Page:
“Ultimately, athletes, in particular, forced what could not have been prevented”, he writes.

Now, with the Games heading to 2021, “athletics and swimming … will dictate around a third of all Olympic decision-making [because they have] World Championships scheduled for next year. Such details are subordinate and can be clarified in a matter of hours,” Weinreich suggests, knowing from a wealth of experience with the “Olympic family” that many more than a matter of hours will pass before certainly is provided.

Herr Bach is even deaf to Olympic leaders in his own country, Weinreich points out as he notes that even the vast costs to Japan and Tokyo 2020 is not the most important matter this summer:

“Because it’s about human life. DOSB (German Olympic Committee) President Alfons Hörmann, who went into quarantine today after his son tested positive for the corona virus, recently put it dramatically but appropriately – ‘Now it’s about human survival and not the question of some gold, silver, or bronze medals.’

tokyo2020-logoOf all the coverage in the media, Weinreich’s insight cuts deepest when it comes to recording hugely uncomfortable truths that ought to have Governments around the world taking a sharp instrument to the bubble of Olympic autonomy, at domestic level, too, in a realm that has shown itself incapable of self-regulation and incapable of leading in a crisis and ever forced to react to the stances and threats of athletes, coaches and those federations brave enough to speak out. Writes Weinreich:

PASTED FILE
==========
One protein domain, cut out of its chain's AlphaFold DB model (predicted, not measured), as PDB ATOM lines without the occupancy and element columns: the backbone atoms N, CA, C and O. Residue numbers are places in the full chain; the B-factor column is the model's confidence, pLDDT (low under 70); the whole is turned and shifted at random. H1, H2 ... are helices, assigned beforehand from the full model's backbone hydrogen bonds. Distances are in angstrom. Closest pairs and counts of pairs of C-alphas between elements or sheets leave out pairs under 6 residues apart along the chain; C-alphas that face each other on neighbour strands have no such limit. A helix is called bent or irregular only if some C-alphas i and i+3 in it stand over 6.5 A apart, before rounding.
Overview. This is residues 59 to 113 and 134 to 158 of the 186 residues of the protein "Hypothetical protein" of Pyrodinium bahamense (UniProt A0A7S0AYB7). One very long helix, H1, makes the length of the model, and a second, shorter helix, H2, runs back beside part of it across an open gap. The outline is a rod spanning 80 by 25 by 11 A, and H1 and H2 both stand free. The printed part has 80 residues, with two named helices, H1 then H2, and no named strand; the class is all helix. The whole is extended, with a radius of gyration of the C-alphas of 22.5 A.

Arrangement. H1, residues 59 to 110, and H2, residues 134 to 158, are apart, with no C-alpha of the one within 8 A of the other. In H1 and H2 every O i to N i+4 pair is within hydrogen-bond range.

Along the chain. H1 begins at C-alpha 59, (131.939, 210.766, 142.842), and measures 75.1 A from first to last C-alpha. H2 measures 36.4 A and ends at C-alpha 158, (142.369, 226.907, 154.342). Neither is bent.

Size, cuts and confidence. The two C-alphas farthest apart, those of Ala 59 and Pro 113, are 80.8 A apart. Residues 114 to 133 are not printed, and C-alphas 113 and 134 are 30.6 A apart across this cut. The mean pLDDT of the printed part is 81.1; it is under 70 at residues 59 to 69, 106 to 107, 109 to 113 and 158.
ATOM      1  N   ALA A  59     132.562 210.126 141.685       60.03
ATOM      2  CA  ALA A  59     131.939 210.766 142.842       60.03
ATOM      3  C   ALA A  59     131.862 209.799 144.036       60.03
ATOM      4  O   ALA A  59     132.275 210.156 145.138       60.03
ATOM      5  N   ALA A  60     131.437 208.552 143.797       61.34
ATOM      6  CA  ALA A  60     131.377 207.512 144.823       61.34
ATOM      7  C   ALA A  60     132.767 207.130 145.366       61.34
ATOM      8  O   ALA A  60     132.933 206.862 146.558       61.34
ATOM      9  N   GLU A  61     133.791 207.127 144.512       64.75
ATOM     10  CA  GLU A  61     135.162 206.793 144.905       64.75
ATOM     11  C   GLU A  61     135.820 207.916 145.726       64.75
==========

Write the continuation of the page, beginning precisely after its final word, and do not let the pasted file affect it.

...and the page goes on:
“It is important to note for the history books that seven days ago, none of the 33 Olympic international sports federations (such as FINA) opposed the continuation of summer sport when the IOC saw no reason to change the scheduled Opening Ceremony on July 24, 2020 in Tokyo. Everyone approved an unworthy communiqué.”

“It is important to note for the history books that none of the 206 National Olympic Committees worldwide opposed the IOC’s plans six days ago. In a teleconference with Thomas Bach, all 50 European NOCs, including the DOSB (Germany), unconditionally supported the course of the president.”